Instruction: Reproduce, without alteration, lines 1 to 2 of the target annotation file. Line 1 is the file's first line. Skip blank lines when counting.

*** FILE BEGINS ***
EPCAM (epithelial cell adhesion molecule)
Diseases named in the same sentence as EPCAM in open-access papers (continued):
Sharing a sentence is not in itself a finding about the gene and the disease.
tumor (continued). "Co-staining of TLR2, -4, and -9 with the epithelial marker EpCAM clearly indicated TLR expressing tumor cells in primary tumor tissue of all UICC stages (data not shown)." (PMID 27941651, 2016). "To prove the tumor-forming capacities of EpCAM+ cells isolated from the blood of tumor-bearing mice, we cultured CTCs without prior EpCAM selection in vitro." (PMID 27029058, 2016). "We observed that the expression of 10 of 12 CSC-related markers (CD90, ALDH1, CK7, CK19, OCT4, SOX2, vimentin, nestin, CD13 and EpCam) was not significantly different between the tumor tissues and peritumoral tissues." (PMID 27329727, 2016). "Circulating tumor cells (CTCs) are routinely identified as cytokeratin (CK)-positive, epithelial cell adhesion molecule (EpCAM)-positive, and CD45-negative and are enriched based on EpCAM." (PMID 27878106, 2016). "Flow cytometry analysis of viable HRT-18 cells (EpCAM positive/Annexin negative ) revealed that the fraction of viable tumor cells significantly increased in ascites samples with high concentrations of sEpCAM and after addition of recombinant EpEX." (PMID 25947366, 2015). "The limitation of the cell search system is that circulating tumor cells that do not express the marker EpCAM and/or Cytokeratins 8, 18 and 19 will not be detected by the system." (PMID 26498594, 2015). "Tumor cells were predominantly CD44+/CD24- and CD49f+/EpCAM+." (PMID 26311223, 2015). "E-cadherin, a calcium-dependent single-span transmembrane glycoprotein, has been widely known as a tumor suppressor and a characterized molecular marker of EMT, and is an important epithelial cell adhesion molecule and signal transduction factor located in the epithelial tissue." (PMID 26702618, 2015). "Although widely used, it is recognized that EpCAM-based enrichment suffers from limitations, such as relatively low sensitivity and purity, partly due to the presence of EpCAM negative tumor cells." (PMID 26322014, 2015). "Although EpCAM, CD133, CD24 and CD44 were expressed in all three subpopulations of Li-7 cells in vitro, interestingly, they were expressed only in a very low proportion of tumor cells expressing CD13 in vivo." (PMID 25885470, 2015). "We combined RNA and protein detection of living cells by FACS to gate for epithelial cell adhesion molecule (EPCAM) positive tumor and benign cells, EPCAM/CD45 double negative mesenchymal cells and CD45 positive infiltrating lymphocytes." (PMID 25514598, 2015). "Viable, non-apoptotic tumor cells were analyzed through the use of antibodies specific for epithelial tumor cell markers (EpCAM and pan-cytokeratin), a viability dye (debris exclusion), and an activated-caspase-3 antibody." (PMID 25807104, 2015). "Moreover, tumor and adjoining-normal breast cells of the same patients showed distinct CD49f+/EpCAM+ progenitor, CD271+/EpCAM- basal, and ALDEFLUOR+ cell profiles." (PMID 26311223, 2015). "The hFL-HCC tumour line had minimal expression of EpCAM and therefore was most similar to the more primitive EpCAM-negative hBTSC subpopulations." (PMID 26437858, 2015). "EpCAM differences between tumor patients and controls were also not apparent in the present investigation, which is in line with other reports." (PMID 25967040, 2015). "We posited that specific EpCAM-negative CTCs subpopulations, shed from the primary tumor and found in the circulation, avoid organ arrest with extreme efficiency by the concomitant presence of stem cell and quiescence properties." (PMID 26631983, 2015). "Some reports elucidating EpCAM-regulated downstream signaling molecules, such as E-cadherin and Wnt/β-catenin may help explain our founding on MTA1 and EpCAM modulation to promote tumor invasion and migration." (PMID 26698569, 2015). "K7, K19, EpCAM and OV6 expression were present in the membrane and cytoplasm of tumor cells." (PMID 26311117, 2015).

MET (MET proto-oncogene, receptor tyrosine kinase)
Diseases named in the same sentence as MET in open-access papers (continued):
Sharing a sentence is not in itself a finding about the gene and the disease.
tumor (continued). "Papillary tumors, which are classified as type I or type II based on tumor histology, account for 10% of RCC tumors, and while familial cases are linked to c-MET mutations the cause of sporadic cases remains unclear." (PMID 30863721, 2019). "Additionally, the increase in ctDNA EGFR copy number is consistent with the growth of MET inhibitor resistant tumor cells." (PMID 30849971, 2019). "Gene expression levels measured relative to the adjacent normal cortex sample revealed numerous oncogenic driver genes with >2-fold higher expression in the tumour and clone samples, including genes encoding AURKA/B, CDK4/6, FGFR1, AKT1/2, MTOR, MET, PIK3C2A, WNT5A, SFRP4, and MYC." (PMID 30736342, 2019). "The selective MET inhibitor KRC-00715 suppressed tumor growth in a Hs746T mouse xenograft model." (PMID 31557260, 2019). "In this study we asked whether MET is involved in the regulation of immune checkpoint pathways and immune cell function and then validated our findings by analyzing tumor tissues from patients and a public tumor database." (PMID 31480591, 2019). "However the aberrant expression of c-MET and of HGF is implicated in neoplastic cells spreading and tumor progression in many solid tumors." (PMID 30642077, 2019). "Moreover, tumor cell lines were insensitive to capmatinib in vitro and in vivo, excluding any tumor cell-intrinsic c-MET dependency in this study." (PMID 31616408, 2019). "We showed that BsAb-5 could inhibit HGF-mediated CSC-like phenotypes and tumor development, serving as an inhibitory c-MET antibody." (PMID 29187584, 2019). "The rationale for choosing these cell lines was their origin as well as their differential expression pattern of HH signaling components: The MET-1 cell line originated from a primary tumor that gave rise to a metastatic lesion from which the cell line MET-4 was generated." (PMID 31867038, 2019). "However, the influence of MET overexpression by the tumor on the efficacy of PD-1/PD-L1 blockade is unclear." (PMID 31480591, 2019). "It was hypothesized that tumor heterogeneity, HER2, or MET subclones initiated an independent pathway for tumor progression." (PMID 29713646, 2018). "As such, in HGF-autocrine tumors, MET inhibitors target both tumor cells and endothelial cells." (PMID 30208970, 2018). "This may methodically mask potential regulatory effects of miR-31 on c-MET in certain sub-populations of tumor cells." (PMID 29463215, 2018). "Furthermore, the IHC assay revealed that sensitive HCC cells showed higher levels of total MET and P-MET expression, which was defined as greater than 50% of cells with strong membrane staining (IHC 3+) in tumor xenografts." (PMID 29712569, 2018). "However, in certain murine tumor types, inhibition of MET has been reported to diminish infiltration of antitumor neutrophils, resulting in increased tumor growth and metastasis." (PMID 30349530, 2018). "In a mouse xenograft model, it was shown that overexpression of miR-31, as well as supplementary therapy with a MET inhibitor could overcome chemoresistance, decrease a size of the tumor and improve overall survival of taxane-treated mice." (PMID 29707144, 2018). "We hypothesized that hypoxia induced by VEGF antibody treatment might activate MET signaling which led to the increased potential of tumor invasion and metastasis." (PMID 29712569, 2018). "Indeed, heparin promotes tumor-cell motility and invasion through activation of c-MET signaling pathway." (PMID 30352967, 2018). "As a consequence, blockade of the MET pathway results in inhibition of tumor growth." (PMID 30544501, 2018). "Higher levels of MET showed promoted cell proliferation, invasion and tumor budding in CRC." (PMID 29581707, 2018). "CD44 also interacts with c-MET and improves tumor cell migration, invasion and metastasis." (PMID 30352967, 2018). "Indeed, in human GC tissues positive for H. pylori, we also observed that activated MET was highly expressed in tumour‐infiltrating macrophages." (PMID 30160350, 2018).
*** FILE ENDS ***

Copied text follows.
EPCAM (epithelial cell adhesion molecule)
Diseases named in the same sentence as EPCAM in open-access papers (continued):